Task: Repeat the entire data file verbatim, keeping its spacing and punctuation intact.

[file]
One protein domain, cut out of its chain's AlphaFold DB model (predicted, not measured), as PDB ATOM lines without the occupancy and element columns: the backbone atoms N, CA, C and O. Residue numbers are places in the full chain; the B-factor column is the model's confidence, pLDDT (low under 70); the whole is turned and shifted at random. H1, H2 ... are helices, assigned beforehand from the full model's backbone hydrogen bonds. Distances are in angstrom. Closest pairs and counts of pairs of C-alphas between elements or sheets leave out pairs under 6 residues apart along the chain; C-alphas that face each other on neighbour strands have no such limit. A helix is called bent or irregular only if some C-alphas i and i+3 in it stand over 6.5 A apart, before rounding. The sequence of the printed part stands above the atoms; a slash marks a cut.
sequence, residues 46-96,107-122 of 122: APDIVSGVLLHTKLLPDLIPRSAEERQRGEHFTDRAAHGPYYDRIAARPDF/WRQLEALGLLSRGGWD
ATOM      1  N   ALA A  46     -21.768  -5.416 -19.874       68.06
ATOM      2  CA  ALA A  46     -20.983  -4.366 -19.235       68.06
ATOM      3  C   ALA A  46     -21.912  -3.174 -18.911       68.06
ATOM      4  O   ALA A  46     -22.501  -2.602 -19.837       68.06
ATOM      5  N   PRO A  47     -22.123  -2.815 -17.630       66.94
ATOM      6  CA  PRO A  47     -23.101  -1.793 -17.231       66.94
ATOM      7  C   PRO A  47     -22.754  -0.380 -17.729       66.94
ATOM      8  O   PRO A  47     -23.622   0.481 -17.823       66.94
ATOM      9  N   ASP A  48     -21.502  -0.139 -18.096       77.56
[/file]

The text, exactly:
One protein domain, cut out of its chain's AlphaFold DB model (predicted, not measured), as PDB ATOM lines without the occupancy and element columns: the backbone atoms N, CA, C and O. Residue numbers are places in the full chain; the B-factor column is the model's confidence, pLDDT (low under 70); the whole is turned and shifted at random. H1, H2 ... are helices, assigned beforehand from the full model's backbone hydrogen bonds. Distances are in angstrom. Closest pairs and counts of pairs of C-alphas between elements or sheets leave out pairs under 6 residues apart along the chain; C-alphas that face each other on neighbour strands have no such limit. A helix is called bent or irregular only if some C-alphas i and i+3 in it stand over 6.5 A apart, before rounding. The sequence of the printed part stands above the atoms; a slash marks a cut.
sequence, residues 46-96,107-122 of 122: APDIVSGVLLHTKLLPDLIPRSAEERQRGEHFTDRAAHGPYYDRIAARPDF/WRQLEALGLLSRGGWD
ATOM      1  N   ALA A  46     -21.768  -5.416 -19.874       68.06
ATOM      2  CA  ALA A  46     -20.983  -4.366 -19.235       68.06
ATOM      3  C   ALA A  46     -21.912  -3.174 -18.911       68.06
ATOM      4  O   ALA A  46     -22.501  -2.602 -19.837       68.06
ATOM      5  N   PRO A  47     -22.123  -2.815 -17.630       66.94
ATOM      6  CA  PRO A  47     -23.101  -1.793 -17.231       66.94
ATOM      7  C   PRO A  47     -22.754  -0.380 -17.729       66.94
ATOM      8  O   PRO A  47     -23.622   0.481 -17.823       66.94
ATOM      9  N   ASP A  48     -21.502  -0.139 -18.096       77.56